Unlike most of the kids I played with I had some professional coaching. One of our greatest family friends was an Australian ex-test bowler. I remember him as a big and very friendly man with a seventies moustache full of good stories. Every Sunday for a while I would show up at the cricket nets where he coached and hone my technique. Even today in impromptu scratch matches I have a classical cover drive and a perfect forward defence. Like most kids though I loved to hit the ball.
In recent times there seems a lot of old cricket either being broadcast or written about. By some happenstance there are many links between what I see and my own life at that time. I was there the day of the Centenary test in 1977 when David Hookes smacked Tony Greig for 5 consecutive boundaries, and Marsh scored a hundred. I was there with Peter Woody and his gruff dad.In this book there’s a photo of John Dyson taking his famous catch against the Windies in 1981 with the SCG outer in the background. I was there that day in the summer heat with my aunt and uncle.
I was also present at what is one of the most famous, and probably best, days of cricket ever at the MCG in 1980 when Australian was bowled out for just over 200, but with Hughes making a fantastic ton, before the Windies went to stumps at 4/11 with Lillee bowling Viv Richards with the last ball of the day. I was there with my grandfather, and still remember it well: my grandmother, being the driver in the family, dropping us off nearby in the morning in the silver Holden Kingswood they seemed to have forever. The short tram ride with others heading to the cricket, before we settled in the outer. My grandfather, a gentle and always elegant man, would share the thermos of tea he had brought and the sandwiches wrapped in wax paper.
There;’s many thousands of people who have claimed to be present that day in the years since – if there can be iconic ‘days’ then this is one. What I remember is the steady tumble of wickets down one end while Kim Hughes defended or else played lovely swashbuckling strokes that would race to the boundary, the crack of ball on bat reaching us a moment after we viewed the stroke. Late in the day the ground was in crescendo, Lillee at his imperious best charging in as the crowd chanted his name. I joined in, thrilled, stirred, feeling myself part of something bigger as Australia surged and the wickets fell in quick succession to roars that must have rivalled that in the Roman Collosseum.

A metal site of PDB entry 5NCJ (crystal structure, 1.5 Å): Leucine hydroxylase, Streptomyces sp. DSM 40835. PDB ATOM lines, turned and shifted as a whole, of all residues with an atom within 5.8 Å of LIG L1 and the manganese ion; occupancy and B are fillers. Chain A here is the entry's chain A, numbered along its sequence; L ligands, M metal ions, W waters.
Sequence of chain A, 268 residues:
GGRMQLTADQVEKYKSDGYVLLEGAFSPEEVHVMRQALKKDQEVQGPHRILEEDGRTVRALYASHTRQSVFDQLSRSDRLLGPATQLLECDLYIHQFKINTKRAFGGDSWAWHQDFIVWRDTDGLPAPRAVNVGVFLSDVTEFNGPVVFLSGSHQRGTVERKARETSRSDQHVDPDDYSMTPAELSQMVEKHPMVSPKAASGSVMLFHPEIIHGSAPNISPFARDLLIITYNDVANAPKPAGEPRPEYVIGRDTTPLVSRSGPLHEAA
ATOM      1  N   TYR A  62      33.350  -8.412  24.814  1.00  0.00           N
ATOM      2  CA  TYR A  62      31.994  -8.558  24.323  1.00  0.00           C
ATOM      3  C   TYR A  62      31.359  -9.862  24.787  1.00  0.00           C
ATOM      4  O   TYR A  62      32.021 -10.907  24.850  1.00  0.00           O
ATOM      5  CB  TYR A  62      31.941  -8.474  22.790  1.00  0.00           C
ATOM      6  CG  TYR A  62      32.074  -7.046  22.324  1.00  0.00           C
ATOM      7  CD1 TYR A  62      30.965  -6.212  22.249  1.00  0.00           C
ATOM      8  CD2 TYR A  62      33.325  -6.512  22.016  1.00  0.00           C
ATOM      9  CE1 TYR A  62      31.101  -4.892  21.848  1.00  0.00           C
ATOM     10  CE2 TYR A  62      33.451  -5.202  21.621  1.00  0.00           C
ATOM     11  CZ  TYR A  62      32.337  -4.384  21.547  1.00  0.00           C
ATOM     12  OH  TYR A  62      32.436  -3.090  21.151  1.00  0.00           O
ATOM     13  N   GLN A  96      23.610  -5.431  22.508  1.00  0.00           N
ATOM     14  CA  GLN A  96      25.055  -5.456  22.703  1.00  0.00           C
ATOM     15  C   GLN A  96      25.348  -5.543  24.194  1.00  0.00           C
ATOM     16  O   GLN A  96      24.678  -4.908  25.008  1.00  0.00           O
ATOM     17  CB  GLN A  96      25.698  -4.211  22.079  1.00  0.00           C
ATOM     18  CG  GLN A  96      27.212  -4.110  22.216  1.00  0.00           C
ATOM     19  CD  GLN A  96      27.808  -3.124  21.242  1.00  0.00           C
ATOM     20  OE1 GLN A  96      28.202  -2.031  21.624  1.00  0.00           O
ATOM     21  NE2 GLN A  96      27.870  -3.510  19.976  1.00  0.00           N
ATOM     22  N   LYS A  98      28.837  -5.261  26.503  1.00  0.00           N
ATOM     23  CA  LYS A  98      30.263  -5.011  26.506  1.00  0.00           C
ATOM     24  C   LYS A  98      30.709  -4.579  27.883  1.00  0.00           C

Another day I remember, at home this time pacing around listening to the radio as Allan Border and Jeff Thomson staged a last wicket partnership at the MCG against England. They scored reached 71 of the 74 runs needed when Thomson was finally dismissed. Despair and dismay in my household, and thousands of others, but also respect. It was a great effort.
Such are the memories, but that is what a book like this is all about. Less a book of raw cricket history and statistics, and more of a cultural study, as the name suggests, about what cricket means to a country such as ours. That’s memory, nostalgia, ambition, hope, expectation, triumph, fear, sentimentality, and so on. It’s about the arc of the game as a force within society. For us who follow cricket there are all these little footholds and occasional arcane moents which mean everything to us in our secret language. This book in fact was promoted earlier in the year by publicising the best 25 Australian cricketers through history, many of which I found contentious, until the top 5, which seemed perfectly predictable (Gilchrist, Miller, Lillee, Warne, Bradman). That whet my appetite for this book, and now I have it to read over this Christmas/New Year break, nicely coincident with the annual Boxing day test.